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- 30 Mar 2020, 3 nights
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New Mexico's Albuquerque is a city of natural beauty and buzzing multiculturalism. It's an ethnically diverse region, with busy neighbourhoods showcasing Hispanic, Latino, Anglo and Native American influences and traditions – along with plenty of delicious food. The surrounding Sandia and Manzano Mountains glow pink as the sun sets. They give the city a warm and dry climate, making it a top spot for outdoor sports whatever the season.
The hostels in Albuquerque offer a comfortable home away from home. Feel like you're staying with relatives in an Albuquerque hostel with homely touches, like a porch with plump cushioned chairs and free breakfast. Most hostels provide free Wi-Fi, air con and common rooms for socialising. There's usually a kitchen for self catering and some Albuquerque hostels offer cooked meals, which saves you doing the washing up.
Discover Albuquerque through its different neighbourhoods. The lively districts of Downtown and Nob Hill, both once part of Route 66, are favourites for their vibrant nightlife. Here, you'll find breweries, bars and clubs with live music, alongside an eclectic collection of shops and restaurants. Old Town, the heart of Albuquerque since the early 18th century, is the city's cultural centre and is filled with galleries and museums. Barelas and the South Valley offer a taste of the region's Hispanic heritage with numerous New Mexican eateries and the National Hispanic Cultural Center.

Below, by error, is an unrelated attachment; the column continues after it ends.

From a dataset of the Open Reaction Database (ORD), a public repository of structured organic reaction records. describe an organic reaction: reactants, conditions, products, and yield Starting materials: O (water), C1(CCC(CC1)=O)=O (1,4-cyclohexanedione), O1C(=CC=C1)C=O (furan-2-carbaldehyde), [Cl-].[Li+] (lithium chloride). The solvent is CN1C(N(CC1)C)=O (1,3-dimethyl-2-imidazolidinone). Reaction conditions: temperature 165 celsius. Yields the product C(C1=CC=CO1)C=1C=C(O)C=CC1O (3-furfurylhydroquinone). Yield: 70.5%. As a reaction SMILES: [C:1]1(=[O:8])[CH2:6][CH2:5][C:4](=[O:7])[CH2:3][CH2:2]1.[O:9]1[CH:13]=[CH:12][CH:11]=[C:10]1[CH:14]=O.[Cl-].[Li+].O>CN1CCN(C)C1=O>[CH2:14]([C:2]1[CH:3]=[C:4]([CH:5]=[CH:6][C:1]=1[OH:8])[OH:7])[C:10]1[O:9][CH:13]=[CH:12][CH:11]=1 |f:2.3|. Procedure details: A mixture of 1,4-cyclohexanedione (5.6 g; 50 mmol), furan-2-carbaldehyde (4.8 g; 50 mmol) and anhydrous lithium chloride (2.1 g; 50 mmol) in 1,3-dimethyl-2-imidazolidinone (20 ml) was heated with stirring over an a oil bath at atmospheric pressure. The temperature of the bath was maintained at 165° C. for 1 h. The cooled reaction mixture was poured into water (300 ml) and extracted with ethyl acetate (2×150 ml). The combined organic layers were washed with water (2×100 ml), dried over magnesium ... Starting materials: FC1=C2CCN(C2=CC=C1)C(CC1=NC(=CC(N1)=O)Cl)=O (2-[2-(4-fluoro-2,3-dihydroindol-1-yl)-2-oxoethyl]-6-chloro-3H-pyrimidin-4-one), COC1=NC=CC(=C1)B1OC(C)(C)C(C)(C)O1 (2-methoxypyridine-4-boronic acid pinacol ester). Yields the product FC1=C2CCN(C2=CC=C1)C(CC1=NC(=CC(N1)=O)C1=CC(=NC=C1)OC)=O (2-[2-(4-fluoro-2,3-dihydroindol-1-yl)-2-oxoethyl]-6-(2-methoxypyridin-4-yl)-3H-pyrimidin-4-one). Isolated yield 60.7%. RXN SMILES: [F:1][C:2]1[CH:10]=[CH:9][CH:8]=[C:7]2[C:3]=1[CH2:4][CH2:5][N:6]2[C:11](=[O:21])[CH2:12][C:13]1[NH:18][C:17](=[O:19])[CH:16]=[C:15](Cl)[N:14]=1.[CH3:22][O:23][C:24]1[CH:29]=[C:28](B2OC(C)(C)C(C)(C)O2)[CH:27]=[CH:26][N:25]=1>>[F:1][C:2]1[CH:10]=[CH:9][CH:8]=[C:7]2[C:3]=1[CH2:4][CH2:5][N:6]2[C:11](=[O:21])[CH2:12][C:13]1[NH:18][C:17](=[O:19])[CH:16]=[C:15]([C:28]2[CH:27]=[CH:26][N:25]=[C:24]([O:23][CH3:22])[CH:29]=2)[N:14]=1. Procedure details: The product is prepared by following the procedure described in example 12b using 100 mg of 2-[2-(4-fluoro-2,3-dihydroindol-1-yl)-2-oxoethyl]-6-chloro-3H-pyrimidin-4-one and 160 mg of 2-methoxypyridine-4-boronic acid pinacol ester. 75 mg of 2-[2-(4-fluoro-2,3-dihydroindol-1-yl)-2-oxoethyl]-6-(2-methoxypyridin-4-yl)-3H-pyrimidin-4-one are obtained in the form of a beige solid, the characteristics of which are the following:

Some of the best things to do in Albuquerque are found outdoors. Head to the Sandia Mountains to ski the slopes or jump aboard the Sandia Peak Aerial Tramway to the 3,163-metre peak for views over the Rio Grande Valley. Take to the skies in a hot air balloon or time your visit with the annual Albuquerque International Balloon Fiesta. Outside the city is Valles Caldera National Preserve, with sleigh rides in winter and mountain biking in summer.
Albuquerque can be reached by air, train and coach. Albuquerque International Sunport is less than 30 minutes via bus from the city's Alvarado Transportation Center, where trains and Greyhound coaches arrive from around the state. To travel around the city and its neighbourhoods there's a local bus service and a network of cycle routes, which are handy if you hire a bike. With its wide roads, driving is quite straight forward and there's often plenty of parking (some free) near the top sites.